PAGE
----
Nigerian Amina Ali, the first of the kidnapped Chibok girls to gain freedom, meets President Muhammadu Buhari as he sends rescue squads into a remote forest in hopes of brining back her 218 classmates. Mana Rabiee reports.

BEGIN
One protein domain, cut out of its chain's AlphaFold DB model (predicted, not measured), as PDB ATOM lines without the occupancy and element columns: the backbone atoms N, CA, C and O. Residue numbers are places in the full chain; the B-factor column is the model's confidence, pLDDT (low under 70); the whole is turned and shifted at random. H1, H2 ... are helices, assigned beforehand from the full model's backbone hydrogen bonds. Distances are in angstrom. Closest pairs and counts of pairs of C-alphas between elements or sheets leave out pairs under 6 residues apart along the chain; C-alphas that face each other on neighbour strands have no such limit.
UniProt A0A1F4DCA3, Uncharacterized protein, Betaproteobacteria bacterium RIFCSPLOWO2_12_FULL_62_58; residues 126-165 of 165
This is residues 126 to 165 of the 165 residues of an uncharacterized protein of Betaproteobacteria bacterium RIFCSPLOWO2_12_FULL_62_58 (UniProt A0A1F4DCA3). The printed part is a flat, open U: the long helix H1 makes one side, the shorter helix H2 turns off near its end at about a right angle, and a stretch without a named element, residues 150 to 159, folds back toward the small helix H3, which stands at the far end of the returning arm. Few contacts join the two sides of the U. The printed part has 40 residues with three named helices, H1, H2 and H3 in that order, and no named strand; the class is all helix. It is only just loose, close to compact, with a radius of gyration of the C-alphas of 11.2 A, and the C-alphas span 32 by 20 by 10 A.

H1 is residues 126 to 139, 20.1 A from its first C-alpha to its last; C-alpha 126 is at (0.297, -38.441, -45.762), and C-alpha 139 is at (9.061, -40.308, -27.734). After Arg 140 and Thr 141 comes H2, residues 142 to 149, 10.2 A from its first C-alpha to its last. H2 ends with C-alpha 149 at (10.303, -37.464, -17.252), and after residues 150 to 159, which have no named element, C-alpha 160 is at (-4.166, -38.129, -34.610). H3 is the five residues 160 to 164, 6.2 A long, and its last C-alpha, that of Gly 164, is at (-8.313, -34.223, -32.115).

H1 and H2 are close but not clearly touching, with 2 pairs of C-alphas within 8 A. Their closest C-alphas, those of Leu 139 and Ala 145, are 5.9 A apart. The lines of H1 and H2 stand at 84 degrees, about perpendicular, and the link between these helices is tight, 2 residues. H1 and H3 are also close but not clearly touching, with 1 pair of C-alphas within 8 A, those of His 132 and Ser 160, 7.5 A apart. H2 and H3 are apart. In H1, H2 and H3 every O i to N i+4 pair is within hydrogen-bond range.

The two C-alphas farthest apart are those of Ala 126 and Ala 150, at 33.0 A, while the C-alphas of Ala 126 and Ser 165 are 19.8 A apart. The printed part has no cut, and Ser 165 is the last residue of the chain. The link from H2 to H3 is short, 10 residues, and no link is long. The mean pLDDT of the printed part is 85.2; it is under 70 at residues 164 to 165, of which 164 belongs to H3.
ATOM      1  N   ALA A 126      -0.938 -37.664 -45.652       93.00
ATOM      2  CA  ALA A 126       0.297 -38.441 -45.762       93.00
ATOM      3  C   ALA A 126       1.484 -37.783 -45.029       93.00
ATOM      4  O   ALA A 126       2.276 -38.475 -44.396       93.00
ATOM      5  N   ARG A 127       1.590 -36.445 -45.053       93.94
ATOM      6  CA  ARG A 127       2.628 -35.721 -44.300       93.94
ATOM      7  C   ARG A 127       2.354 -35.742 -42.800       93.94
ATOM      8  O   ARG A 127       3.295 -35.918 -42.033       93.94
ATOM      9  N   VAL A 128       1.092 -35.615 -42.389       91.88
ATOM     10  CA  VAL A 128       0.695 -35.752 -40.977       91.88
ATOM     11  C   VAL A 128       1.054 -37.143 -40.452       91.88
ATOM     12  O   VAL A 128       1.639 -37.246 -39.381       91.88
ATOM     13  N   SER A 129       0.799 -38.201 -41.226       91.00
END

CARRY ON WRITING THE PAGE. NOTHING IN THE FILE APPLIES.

For more than two years, the world wondered where she was ... Now, Amina Ali is in the global spotlight, the first of Nigeria's so-called Chibok schoolgirls to gain freedom. Soon after being found on Tuesday, she was whisked away to the capital Abuja where she met President Muhammadu Buhari -- and HE got to meet her 4-month-old daughter. Amina is one of 219 schoolgirls taken by Boko Haram militants from their school in Chibok in April 2014. The priority now Buhari says, is Amina's reintegration into society. (SOUNDBITE) (English) NIGERIA'S PRESIDENT, MUHAMMADU BUHARI, SAYING: "The continuation of Amina's education so abruptly disrupted will definitely be a priority of the federal government. Amina must be able to go back to school." The mass kidnapping stirred international outrage and inspired the Bring Back Our Girls movement. The exact circumstances of Amina's new-found freedom are unclear. The army says she was "rescued" in the Boko Haram stronghold of remote northeast Borno.... but a parents' association said she'd simply been "found". A man the government says is a suspected Boko Haram fighter was with Amina and her baby, claiming to be the girl's husband. He's been detained. President Buhari, a former military ruler, has struggled to crush the Boko Haram insurgency. With Amina's appearance, he's ordered army rescue squads to move into the militant's last great stronghold in Borno state -- where they hope to, finally, bring the other Chibok girls home.